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UK aims to calm US fears over Brexit, N. Ireland

September 18, 2020

British Foreign Secretary Dominic Raab sought to allay fears the UK was endangering peace in Ireland with its most recent Brexit brinksmanship. Raab directly rebutted a warning from US presidential candidate Joe Biden.

Raab and Pompeo at a press conference
Image: Nicholas Kamm/AP Photo/picture-alliance

UK Foreign Secretary Dominic Raab said the UK's commitment to the Good Friday Agreement was "absolute," as he stood alongside his US counterpart Mike Pompeo in Washington on Wednesday.

Raab's statement, as well as another delivered on the US cable news network CNN, came in direct response to a tweet by Democratic presidential candidate Joe Biden — an Irish-American Catholic.

"We can't allow the Good Friday Agreement that brought peace to Northern Ireland to become a casualty of Brexit. Any trade deal between the US and UK must be contingent upon respect for the agreement and preventing the return of a hard border. Period,'' Biden wrote on Twitter.

Raab: 'We've been crystal clear all along'

Speaking on CNN, Raab said: "The Good Friday Agreement is not in jeopardy ... We've been crystal clear all along, we're committed to it. Rest assured, we want to resolve the issues with our European partners, but there is not going to be any hard border [in Ireland], certainly not applied by the UK."

Read more:  At Irish border, Brexit evokes history of violence

At issue is the latest bit of Brexit brinksmanship from Westminster, in which the British House of Commons on Monday passed the so-called Internal Market Bill, in direct violation of its EU Withdrawal Agreement.

The move has caused outrage among EU negotiating partners who claim it is a threat to peace in Northern Ireland as it would potentially require a hard border between Northern Ireland, which is part of the United Kingdom, and the Republic of Ireland, a member of the European Union.

The idea of an open border is key to the Good Friday Agreement, and the current UK government's course has set off alarms in Brussels as well as the UK, with five former British prime ministers railing against the concept of violating the legal terms of the EU Withdrawal Agreement.

EU 'food blockades' and other fearmongering

Raab on Thursday sought to shift blame instead to the EU, saying, "The threat to the Good Friday Agreement, as it is reflected in the Northern Ireland Protocol, comes from wathe EU's politicization of the issue ... our commitment to the Good Friday Agreement and to avoid any extra infrastructure at the border at the North and the South is absolute."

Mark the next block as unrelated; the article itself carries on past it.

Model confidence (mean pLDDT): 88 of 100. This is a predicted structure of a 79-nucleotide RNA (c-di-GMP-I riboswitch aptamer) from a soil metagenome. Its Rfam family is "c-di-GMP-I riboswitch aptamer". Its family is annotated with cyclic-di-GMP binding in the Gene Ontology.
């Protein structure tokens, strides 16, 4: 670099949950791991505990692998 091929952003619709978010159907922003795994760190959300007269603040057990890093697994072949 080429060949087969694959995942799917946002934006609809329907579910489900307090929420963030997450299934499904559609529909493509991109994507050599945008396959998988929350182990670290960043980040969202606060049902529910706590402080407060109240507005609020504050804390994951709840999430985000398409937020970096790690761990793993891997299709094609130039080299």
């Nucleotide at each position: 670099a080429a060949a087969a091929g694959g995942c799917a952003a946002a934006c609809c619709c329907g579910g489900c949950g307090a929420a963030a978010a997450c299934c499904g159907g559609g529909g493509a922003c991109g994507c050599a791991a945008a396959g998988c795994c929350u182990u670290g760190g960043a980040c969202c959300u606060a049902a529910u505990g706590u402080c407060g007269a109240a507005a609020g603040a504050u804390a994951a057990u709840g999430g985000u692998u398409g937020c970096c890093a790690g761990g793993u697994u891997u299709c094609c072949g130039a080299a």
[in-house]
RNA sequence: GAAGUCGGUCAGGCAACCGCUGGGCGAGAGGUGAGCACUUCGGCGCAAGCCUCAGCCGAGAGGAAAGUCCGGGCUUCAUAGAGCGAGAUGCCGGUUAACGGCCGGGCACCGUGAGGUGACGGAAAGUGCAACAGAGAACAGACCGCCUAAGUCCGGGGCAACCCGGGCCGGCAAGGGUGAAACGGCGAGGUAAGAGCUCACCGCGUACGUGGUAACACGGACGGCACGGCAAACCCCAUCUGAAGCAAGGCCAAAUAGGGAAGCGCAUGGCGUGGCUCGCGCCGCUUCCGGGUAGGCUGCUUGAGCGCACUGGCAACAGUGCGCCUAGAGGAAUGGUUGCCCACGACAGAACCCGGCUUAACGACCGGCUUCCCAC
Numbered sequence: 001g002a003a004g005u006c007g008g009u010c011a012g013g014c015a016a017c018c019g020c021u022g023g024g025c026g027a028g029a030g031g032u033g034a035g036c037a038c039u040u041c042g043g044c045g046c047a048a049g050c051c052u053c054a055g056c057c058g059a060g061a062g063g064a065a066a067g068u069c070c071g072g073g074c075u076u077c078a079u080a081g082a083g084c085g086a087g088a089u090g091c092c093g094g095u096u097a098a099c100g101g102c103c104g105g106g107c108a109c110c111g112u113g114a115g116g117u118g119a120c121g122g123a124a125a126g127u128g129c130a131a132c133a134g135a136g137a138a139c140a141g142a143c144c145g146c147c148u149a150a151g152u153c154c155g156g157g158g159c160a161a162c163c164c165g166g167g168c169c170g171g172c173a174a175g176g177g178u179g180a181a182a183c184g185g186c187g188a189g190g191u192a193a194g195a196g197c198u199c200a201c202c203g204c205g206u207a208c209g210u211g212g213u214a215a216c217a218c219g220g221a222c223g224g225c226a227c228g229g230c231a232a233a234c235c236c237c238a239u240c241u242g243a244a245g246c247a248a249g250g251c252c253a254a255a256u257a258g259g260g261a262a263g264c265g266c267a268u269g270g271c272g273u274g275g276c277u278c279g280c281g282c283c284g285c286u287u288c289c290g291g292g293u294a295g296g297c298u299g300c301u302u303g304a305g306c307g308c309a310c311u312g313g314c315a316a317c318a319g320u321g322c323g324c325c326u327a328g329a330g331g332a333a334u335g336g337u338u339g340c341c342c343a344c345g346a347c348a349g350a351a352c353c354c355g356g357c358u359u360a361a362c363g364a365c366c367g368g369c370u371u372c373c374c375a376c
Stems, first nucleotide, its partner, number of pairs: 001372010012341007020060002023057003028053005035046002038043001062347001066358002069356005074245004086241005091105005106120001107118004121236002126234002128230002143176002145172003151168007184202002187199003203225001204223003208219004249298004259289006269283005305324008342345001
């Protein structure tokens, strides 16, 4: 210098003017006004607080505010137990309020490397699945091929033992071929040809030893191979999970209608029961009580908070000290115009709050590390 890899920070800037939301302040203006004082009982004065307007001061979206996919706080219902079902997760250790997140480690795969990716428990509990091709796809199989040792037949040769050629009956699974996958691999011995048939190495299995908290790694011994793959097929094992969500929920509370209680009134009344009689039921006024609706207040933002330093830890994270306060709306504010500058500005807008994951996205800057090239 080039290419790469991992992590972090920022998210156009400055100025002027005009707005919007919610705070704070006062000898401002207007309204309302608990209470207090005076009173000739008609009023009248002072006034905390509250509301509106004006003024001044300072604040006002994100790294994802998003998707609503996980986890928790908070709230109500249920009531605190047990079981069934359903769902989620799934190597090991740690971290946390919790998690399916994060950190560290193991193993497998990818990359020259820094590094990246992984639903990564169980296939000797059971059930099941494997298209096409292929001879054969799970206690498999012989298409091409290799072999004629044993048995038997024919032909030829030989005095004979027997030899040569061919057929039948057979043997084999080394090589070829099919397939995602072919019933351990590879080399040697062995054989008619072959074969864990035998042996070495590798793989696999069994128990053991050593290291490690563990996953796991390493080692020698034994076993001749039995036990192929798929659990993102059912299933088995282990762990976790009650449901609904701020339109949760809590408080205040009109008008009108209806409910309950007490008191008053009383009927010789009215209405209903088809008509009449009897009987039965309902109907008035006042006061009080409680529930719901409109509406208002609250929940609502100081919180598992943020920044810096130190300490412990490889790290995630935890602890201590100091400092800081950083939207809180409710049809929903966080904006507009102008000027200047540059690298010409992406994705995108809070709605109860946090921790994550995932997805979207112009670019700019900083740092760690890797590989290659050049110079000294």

Raab's comments come in the midst of repeated statements by UK Prime Minister Boris Johnson that the UK is only acting to secure a lifeline between Britain and Northern Ireland, even going so far as to suggest that the EU would set up "food blockades" to cut ties between mainland Britain and its provincial ward.

Raab echoed those sentiments Thursday, saying, "We cannot have the EU trying to erect a regulatory border in the Irish Sea."

Read more: The Irish border — what you need to know

Johnson, who was instrumental in the UK's Brexit referendum, has consistently argued that the EU is negotiating in bad faith. That has drawn strong rebuttals from the EU, with spokesman Eric Mamer challenging Johnson to "ask any of the EU's hundreds of international treaty partners" if the bloc "negotiated in good faith."

Brussels has insisted the UK drop its controversial Internal Market Bill by the end of September or face legal action. Many observers are uncertain whether Johnson is aiming for a so-called no-deal Brexit, or simply trying to force concessions from the EU for a better trade deal after the divorce is final.

The EU, Irish and UK flags in Brussels
Brexit negotiators from the EU and UK talked for months on the issue of Ireland and Northern IrelandImage: picture-alliance/dpa/AP/F. Seco

Strong Irish influence in the US

Though the idea is often scoffed at by British observers, the Republic of Ireland exerts strong influence in the United States. This has historical and ethnic grounds — with some 35 million Americans claiming Irish roots on the last US census — but it also has to do with politicking on the part of the Republic of Ireland.

Ireland has always maintained close ties to Irish-American politicians. And US lawmakers have also shown strong historical support for the Irish republic, from backing its independence to being actively engaged in the cause of peace in Northern Ireland. It was influential Irish-Americans who lobbied President Bill Clinton to forge ahead with the historic Good Friday Agreement of 1998.

Raab is meeting with some of those politicians while in Washington this week. He met Wednesday with Speaker Nancy Pelosi, the most powerful person in the US House of Representatives.

Pelosi released a statement after the visit. In it, she wrote that she had reiterated the message she delivered last year in London, saying: "If the U.K. violates its international agreements and Brexit undermines the Good Friday accord, there will be absolutely no chance of a US-UK trade agreement passing the Congress. The Good Friday Agreement is valued by the American people and will continue to be proudly defended in the United States Congress."

js/sms (AFP, AP, Reuters)